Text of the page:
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. Last Updated: 07/27/2016

A War Reporter Fighting the Enemy Within

Sometime during the early months of the second Chechen war, the Federal Security Service summoned me to their Moscow headquarters for "an informal chat."

I must admit I was terrified. I thought that they would interrogate me about what I'd seen while reporting behind the rebel lines — the number of tanks and machine-guns, the whereabouts of the most notorious field commanders. As a journalist, the last thing I needed was a reputation as an FSB informer.

But I was wrong. The "Chekists" didn't ask me even a single question about the rebels. They simply told me something that I will remember for the rest of my life: "When you go and do your professional duty," they said, "never lose sight of the fact that you are a Russian citizen. Always remember that."

As far as they were concerned, it was a simple choice: Either you work in the interests of the Russian state or you are working against it. And the second Chechen campaign in particular has shown that the Russian journalistic community is split irreconcilably into these two camps.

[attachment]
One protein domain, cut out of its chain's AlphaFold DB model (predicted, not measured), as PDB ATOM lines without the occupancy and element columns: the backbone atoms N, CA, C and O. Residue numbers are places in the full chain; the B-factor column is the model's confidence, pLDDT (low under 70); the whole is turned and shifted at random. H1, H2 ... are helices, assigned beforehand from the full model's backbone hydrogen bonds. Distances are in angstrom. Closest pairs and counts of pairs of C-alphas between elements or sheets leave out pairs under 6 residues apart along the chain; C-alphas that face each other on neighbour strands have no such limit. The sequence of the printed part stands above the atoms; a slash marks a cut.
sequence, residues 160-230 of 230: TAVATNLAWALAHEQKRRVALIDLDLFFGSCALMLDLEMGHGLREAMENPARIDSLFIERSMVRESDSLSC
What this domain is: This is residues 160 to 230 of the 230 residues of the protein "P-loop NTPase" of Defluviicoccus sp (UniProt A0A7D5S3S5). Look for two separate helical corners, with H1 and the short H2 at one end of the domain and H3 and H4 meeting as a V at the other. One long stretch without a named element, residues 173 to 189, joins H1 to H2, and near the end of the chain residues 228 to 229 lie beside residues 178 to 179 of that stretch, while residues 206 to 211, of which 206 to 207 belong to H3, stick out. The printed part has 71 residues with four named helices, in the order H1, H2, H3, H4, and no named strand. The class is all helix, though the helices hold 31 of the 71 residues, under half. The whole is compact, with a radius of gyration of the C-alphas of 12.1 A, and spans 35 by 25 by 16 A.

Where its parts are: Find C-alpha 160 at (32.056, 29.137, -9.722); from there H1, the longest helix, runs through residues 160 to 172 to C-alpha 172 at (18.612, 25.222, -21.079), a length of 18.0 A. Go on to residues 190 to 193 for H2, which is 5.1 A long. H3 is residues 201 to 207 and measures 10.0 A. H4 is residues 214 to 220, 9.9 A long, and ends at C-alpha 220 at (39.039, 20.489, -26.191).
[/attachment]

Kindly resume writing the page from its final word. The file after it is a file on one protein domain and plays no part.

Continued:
Back in August 1994, when then Chechen President Dzhokhar Dudayev's troops clashed with the Chechen opposition, one of the Russian news agencies sent two journalists to Grozny to cover the fighting.

One of the correspondents worked with the opposition while the other followed Dudayev's men. Both sent their dispatches back to Moscow where they were combined into a single report and the agency was satisfied that its version of events was fairly evenly balanced.

In practice, however, the two journalists were merely publishing the conflicting lies of the two opposing camps. The truth wasn't "somewhere in the middle" — it was completely lost. And, as a result, the public in Moscow and throughout Russia was led to believe that Chechnya was in a state of civil war, with serious losses being incurred on both sides.

This approach to war journalism set the tone for the years to come.